Cloud Computing Is a Utility for the Future
In the fast-growing world of mobile broadband communication, cloud computing is modifying the way we think about the next generation of information accessibility and storage because it provides unlimited access to data and applications without the need for storage and processing power on local devices. Organizations are spending less on hardware and software, and user interfaces can be created in minutes or hours. Cloud computing is changing the global market from many technologies into one defined technology, via a web service.
It's the next computing platform as described by Gordon Bell in his popular Bell’s Law. With cloud computing, the emphasis is on storage and networking to enable wide-scale, round-the-clock access to data needed for transactions.
Cloud Computing As a Utility
Existing utility markets include water, electricity, gas, and even basic Internet connectivity. While current market leaders are facing many challenges, these challenges can become opportunities—if handled with foresight.
So, how can challenges become opportunities in the case of cloud computing?
Recent technology advancements made in existing utilities by cloud computing have opened up many opportunities for new business. In the coming future, utilities can be considered as data-rich businesses that need efficiency in collecting, interpreting, and acting on information. These utilities can achieve agility, speed and enhanced business, and customer insight that will surely change the market trends.
When an item has been commoditized to such an extent that it's nearly impossible to distinguish it in a utility market, companies or vendors distinguish themselves through different levels of service availability and support. The same definition can be applied to the cloud computing market where data center infrastructure is commoditized by large cloud providers. The advances in remote storage and computing as a utility are wide ranging and could impact how businesses and consumers access and use this data-centric technology. Simply put, the public utility market and cloud computing are getting closer every day.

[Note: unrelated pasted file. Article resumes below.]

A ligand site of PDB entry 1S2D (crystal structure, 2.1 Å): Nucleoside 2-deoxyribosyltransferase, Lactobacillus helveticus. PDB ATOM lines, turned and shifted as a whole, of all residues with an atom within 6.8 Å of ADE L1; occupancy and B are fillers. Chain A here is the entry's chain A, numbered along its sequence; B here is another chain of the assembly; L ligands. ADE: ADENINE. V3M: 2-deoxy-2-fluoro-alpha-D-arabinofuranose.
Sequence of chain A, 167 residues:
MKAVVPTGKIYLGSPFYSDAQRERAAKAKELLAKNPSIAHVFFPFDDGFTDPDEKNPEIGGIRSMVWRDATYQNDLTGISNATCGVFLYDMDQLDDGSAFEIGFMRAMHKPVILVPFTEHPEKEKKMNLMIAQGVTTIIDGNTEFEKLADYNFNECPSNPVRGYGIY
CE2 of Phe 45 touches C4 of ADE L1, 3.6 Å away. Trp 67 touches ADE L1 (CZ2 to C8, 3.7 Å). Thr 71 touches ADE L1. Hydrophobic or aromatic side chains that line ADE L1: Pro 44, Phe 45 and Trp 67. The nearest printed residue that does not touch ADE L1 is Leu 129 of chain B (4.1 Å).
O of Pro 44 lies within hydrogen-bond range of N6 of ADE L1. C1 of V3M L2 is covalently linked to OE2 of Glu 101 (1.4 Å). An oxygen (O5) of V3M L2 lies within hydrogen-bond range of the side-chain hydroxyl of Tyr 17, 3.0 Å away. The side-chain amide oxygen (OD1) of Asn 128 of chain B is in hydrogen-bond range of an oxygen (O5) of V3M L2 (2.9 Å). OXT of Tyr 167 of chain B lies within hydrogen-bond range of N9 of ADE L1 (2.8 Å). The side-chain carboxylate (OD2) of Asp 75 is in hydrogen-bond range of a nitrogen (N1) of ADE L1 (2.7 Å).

Do Cloud Computing and Utility Computing Refer to the Same Computation Technique?
It's true that cloud computing inherits concepts from utility computing in order to provide metrics for the services used. Such metrics are the base of the public cloud pay-per-use models, but both are completely different technologies. Utility computing incorporates cloud technology, but cloud computing is a far broader concept.
Utility computing represents a pay-and-use business model in which IT services and hardware or software is delivered to customers at minimal cost in a linear-demand structure. But cloud computing provides a wide platform to design, build, and deploy business applications in a virtualized environment in which sharing on demand is not linear. It grows or shrinks according to customer base, interest, etc. This makes it possible to deliver cloud services without using existing utility methodologies.